Why does Scout claim that Dill could tell the biggest lies?

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mrwickline eNotes educator| Certified Educator

Dill is notorious for telling lies throughout the novel “To Kill a Mockingbird.” In Chapter 4, when Dill comes back to Maycomb for the summer he tells Jem and Scout how he met his father (who happened to be taller than Atticus). His father had a pointed black beard, and was the president of L&N Railroad (a significant position). Dill even tells them that he helped engineer the train for a while (4.48). In Chapter 6, the children are preparing to write a letter to Boo Radley asking him to come out of his house. In a discussion regarding the length of Boo’s beard, Dill says that his father doesn’t have a beard on accident, and the children catch him in his lie. Dill quickly responds with another tale by saying, “If it’s all the same to you he shaved it off last summer! Yeah, an’ I’ve got the letter to prove it--he sent me two dollars, too!” Scout then recounts the many lies Dill has told in the past, and concludes that “he could tell the biggest ones I ever heard.” Dill’s lies range from stories of flying in a plane, traveling to Nova Scotia, seeing an elephant, and having a war hero as a grandfather.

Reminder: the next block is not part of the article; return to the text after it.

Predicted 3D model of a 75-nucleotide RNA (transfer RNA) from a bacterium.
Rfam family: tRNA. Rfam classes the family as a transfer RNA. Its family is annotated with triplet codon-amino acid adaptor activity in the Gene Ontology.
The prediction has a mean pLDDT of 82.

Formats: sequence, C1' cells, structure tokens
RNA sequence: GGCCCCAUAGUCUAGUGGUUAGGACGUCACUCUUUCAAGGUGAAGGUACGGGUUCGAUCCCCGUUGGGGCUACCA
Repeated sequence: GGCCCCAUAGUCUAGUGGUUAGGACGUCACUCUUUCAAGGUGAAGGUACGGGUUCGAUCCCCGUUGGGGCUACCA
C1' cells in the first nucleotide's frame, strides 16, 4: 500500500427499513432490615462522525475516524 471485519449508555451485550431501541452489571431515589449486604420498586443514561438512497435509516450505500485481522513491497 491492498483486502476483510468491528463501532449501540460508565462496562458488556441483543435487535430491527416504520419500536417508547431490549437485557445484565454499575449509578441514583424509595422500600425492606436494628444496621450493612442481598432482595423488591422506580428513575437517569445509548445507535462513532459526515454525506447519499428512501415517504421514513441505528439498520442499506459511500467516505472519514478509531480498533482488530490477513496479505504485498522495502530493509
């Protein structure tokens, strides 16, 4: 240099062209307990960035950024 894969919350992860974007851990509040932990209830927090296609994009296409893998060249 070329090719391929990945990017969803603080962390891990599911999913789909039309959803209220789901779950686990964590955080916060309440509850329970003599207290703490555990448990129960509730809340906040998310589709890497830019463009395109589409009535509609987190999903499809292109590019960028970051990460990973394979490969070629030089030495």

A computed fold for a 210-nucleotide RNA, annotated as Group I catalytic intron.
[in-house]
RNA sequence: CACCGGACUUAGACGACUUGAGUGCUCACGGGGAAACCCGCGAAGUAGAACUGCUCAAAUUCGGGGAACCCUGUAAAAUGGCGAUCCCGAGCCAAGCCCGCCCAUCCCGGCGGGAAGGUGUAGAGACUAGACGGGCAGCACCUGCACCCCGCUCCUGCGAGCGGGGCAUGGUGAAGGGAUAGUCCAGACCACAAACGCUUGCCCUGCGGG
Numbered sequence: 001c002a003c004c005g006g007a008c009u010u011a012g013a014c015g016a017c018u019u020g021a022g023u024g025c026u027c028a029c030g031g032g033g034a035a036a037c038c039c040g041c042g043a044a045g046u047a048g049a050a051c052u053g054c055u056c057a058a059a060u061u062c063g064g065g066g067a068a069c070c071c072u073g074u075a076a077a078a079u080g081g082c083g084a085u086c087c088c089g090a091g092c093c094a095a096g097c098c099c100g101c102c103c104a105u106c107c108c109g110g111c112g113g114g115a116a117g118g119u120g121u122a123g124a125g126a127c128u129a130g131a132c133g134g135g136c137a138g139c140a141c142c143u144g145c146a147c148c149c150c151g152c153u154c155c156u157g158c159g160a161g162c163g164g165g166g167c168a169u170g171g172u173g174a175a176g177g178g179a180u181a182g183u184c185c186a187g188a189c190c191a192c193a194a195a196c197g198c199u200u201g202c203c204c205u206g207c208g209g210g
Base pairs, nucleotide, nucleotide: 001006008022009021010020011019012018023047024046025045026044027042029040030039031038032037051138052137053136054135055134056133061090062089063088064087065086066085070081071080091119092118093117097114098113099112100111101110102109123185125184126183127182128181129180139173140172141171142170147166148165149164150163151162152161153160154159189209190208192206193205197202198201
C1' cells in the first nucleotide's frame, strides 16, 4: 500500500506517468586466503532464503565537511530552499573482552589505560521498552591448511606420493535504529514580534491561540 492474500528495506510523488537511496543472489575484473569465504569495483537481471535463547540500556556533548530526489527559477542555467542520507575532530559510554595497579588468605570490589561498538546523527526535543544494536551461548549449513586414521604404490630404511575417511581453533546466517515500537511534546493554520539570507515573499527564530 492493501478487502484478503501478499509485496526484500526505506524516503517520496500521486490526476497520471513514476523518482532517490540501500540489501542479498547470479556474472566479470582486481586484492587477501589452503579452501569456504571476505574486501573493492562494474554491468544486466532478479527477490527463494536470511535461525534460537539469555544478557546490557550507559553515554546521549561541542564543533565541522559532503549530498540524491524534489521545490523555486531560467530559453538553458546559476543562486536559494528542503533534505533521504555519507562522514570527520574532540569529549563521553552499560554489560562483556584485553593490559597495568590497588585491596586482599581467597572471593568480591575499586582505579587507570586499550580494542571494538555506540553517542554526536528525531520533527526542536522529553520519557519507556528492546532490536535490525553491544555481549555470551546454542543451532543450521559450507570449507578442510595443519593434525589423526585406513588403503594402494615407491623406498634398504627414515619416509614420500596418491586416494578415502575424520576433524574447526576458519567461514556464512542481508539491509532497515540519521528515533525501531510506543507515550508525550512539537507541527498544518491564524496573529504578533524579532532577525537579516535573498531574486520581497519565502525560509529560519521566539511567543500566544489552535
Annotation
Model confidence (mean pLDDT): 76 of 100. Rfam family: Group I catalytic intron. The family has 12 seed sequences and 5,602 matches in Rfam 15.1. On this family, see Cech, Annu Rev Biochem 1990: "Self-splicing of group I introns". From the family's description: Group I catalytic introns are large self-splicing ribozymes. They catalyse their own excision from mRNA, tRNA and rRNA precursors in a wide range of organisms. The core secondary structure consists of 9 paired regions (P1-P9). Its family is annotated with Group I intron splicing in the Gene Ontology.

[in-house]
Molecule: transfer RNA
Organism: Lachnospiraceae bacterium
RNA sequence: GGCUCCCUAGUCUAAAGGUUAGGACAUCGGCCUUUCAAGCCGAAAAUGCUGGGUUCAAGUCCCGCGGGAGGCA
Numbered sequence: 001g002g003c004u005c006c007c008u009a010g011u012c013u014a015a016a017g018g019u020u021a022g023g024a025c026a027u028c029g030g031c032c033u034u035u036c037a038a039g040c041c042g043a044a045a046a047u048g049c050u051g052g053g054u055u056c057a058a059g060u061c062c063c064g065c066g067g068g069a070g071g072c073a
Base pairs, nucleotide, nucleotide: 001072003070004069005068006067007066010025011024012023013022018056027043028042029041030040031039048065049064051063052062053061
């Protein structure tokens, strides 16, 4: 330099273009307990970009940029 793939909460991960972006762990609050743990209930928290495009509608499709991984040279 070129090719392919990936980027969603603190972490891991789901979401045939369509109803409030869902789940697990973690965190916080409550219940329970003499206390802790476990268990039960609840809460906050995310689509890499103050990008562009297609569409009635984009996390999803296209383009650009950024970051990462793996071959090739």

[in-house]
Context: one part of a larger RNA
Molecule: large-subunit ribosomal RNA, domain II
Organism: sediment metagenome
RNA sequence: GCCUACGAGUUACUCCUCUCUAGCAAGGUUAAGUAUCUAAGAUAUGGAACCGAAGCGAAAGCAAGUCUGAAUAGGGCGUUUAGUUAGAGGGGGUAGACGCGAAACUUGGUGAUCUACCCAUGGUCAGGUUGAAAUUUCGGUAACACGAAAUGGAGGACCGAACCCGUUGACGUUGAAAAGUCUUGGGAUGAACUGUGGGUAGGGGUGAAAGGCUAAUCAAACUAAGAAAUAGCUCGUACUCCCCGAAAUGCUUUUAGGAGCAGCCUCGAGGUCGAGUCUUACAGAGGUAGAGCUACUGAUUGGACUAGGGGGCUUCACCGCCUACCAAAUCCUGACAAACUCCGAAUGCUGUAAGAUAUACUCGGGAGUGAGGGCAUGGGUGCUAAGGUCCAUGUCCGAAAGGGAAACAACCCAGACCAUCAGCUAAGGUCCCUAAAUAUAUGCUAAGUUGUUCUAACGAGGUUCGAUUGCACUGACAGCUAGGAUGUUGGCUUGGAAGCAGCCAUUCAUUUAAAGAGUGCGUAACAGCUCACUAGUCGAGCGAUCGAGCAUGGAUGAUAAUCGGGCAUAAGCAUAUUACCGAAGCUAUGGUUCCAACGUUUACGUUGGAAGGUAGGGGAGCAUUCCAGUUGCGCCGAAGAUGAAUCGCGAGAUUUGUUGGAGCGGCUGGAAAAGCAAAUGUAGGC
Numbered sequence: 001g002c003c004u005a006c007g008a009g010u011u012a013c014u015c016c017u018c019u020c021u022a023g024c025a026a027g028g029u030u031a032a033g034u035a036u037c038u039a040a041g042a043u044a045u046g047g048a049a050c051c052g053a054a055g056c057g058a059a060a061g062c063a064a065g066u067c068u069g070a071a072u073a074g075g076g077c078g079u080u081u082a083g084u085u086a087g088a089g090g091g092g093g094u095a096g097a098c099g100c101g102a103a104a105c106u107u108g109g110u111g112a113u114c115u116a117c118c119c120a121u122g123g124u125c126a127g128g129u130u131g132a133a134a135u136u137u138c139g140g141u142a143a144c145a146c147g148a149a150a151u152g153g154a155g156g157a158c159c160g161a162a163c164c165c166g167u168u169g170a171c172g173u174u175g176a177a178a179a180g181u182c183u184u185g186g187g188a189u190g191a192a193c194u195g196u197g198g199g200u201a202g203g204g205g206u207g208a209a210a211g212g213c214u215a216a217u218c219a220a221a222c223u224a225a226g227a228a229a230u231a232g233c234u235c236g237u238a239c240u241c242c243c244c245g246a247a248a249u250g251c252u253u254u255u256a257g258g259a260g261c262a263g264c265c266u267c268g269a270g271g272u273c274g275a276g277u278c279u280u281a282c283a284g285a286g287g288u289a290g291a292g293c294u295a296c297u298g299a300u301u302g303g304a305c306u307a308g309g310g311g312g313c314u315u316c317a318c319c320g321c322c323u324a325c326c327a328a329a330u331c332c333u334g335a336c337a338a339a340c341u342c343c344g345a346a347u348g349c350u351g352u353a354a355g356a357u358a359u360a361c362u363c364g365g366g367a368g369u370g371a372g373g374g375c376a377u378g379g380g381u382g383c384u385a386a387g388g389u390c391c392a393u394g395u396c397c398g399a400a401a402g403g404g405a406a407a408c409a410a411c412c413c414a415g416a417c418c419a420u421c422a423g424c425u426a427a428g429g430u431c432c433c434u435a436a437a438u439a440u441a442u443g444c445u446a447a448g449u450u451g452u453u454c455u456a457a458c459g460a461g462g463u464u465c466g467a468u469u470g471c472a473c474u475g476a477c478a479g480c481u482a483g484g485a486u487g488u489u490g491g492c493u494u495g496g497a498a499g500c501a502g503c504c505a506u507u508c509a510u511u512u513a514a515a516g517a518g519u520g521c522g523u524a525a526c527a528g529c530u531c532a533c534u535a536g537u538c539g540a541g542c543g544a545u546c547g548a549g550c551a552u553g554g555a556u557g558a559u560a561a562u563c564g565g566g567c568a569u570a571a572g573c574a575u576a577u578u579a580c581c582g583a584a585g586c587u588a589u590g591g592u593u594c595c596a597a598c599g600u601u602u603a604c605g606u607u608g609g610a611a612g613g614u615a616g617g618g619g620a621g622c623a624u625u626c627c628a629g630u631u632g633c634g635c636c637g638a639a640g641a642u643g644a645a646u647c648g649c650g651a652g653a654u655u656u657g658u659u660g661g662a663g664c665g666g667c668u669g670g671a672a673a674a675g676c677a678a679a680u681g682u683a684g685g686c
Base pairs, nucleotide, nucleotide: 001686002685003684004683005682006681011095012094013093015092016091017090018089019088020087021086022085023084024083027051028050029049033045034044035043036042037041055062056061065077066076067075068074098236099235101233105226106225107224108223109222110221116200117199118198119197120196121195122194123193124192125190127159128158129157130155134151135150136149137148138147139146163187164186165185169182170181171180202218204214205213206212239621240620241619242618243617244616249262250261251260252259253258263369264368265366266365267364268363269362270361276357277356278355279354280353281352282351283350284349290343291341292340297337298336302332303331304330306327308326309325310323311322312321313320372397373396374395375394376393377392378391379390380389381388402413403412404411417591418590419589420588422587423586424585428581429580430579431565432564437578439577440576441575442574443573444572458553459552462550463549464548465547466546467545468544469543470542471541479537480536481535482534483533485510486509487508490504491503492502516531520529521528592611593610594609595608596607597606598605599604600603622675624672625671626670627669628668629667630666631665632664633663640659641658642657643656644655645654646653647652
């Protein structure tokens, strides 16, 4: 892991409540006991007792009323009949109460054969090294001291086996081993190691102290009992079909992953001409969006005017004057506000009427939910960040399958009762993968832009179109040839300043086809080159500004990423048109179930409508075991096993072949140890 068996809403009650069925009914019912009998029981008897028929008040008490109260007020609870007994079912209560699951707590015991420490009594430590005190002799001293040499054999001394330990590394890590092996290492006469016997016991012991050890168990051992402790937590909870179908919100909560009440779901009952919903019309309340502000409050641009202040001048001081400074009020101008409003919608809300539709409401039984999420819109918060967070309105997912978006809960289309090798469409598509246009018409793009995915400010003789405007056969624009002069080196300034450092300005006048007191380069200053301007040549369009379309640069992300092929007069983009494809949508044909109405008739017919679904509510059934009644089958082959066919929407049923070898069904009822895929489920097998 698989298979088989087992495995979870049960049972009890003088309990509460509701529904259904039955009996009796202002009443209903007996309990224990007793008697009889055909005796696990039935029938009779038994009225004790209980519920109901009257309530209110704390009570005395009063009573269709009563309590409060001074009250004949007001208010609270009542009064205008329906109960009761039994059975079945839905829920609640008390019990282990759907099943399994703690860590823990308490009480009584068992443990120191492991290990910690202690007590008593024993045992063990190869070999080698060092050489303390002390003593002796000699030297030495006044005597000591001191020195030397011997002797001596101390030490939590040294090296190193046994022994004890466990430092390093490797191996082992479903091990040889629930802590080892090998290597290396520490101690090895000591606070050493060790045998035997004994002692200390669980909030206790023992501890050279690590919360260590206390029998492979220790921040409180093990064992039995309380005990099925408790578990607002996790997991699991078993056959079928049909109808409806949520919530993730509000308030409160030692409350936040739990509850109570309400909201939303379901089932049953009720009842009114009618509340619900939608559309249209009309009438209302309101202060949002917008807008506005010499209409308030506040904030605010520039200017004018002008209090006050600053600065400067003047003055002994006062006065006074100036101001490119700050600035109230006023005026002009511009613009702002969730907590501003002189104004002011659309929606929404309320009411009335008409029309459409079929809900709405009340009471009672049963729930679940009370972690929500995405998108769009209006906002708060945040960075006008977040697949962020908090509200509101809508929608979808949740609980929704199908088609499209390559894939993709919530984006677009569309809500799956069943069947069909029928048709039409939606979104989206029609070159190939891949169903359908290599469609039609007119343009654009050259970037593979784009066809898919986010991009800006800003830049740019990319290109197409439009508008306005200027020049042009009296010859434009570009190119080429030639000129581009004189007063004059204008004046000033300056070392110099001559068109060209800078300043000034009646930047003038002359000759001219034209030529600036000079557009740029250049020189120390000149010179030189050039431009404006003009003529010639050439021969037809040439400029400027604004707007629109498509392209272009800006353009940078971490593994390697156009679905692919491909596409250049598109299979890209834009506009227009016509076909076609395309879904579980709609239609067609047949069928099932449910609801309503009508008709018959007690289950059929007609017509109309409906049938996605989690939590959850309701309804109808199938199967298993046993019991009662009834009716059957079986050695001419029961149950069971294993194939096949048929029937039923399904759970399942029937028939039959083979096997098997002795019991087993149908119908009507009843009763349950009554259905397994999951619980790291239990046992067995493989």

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To Kill a Mockingbird

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